1. Based on this randomized clinical trial, a computerized clinical decision support system that integrated guideline recommendations type 2 diabetes screening in high risk children lead to improved rates of screening.
2. Adherence to follow-up appointments was also improved following implementation of the automated system, but overall follow up was low.
Evidence Rating Level: 1 (Excellent)
Study Rundown: Childhood obesity has increased rates of type 2 diabetes (T2D) amongst children. Early diagnosis is important for appropriate management of this chronic condition. The American Diabetes Association recommends laboratory screening for T2D in youths over 10-years old who are at or above the 85th percentile for BMI and have at least two other clinical risk factors. Overall, screening rates in this population are currently low. This cluster-randomized clinical trial aimed to determine if electronic medical record integration with an automated clinical support tool would help identify appropriate patients and increase rates of screening.
Over the 3-year study period, 41.3% of the patients qualified for T2D screening based on ADA guidelines. The clinics using the electronic clinical support tool had higher rates of T2D screening compared with the clinics not using the support tool. A greater proportion of individuals in the intervention arm attended follow-up appointments compared with those in the control arm. The strength of the study included the randomized design. However, since only four clinics were studied, the results may not be generalizable to other practice settings.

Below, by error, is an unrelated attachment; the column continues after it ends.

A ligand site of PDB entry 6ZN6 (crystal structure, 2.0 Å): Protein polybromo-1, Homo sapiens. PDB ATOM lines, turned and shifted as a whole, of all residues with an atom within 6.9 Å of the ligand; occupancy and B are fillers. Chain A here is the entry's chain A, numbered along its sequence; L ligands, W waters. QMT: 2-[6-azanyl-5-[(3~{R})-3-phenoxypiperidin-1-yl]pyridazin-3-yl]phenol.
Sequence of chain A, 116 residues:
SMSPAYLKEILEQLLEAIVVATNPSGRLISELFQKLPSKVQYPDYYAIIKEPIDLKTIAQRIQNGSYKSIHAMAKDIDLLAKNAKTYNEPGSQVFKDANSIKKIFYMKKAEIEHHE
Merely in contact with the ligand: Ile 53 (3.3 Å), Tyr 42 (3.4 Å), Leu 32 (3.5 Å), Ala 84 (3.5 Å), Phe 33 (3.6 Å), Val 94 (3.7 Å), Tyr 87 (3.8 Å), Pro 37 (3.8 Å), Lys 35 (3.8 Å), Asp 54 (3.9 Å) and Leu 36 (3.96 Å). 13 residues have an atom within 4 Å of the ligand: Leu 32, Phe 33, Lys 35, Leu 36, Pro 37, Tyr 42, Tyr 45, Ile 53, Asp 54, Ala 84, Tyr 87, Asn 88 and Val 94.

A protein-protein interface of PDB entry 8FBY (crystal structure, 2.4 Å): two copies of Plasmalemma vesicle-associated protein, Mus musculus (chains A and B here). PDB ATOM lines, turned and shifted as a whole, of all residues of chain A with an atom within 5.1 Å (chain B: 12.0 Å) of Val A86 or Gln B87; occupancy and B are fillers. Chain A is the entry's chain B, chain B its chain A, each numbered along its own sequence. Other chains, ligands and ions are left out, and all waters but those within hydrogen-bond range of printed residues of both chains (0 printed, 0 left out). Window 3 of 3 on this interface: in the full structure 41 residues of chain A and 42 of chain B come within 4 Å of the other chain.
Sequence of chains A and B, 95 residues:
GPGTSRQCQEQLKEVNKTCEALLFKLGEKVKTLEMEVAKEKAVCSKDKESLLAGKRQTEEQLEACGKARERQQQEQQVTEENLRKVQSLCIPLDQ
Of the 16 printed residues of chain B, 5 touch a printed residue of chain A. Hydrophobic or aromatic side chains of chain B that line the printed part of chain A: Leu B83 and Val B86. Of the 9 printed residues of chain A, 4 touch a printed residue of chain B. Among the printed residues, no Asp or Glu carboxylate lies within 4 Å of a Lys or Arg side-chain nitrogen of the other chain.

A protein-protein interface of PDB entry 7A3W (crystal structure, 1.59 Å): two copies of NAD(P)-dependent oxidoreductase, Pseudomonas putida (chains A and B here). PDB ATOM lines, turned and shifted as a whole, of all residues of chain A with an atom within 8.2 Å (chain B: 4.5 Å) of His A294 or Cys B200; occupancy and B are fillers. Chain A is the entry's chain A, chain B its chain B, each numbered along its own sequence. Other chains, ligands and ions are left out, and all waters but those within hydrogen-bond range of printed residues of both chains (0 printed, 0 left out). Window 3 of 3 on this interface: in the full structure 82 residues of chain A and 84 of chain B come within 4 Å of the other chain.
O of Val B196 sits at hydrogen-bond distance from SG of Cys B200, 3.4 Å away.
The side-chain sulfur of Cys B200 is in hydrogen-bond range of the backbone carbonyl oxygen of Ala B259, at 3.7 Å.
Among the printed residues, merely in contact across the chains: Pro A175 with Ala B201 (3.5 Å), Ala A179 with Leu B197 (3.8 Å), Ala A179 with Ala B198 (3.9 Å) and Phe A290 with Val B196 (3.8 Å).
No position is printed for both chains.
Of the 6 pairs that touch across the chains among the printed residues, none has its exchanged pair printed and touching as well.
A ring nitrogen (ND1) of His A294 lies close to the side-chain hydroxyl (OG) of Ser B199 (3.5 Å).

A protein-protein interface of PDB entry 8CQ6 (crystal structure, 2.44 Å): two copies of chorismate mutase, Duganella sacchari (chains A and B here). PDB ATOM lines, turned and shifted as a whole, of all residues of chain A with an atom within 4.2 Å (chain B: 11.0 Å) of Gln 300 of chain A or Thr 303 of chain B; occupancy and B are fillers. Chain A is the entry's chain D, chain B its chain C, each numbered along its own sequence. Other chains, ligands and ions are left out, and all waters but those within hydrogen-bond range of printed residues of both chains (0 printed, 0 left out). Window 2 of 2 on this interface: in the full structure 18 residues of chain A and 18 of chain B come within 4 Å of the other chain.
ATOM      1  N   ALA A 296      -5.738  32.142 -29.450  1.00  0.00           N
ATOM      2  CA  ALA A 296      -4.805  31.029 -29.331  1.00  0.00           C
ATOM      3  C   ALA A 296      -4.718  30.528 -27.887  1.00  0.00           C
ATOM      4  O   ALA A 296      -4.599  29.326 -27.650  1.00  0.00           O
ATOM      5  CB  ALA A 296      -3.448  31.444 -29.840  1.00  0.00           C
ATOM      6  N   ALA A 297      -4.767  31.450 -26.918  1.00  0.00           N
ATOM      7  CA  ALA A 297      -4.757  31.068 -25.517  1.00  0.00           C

Relevant Reading: Screening Practices for Identifying Type 2 Diabetes in Adolescents
In-Depth [randomized controlled trial]: This randomized controlled trial was conducted at four clinics of the Eskenazi Health Center Primary Care system from 2013 to 2016. Two clinics were randomized to using an automated clinical decision tool integrated in the electronic medical record system to guide screening of high-risk children for T2D. The other two clinics were controls. Children who were patients of the respective clinics were included if they were at least 10-years old and had BMI data available in the EMR. The intervention (CHICA T2D module) first identified patents with BMI at or above the 85th percentile for age/sex and prompted the physician for additional clinical data regarding risk factors for T2D. If patients had two or more risk factors, then the module prompted the physician to arrange laboratory testing with either fasting plasma glucose or hemoglobin A1c. The primary outcome was screening rates in appropriate at-risk children.
Of the 1,369 patients included in the trial, 41.3% were identified as high risk for T2D and warranted screening per ADA guidelines. The intervention group had higher screening rates (31.4% vs 9.2%; aOR 3.7 [95%CI 1.8-7.7]) and greater proportion of patients who attended follow-up visits after screening (29.4% vs. 18.9%).
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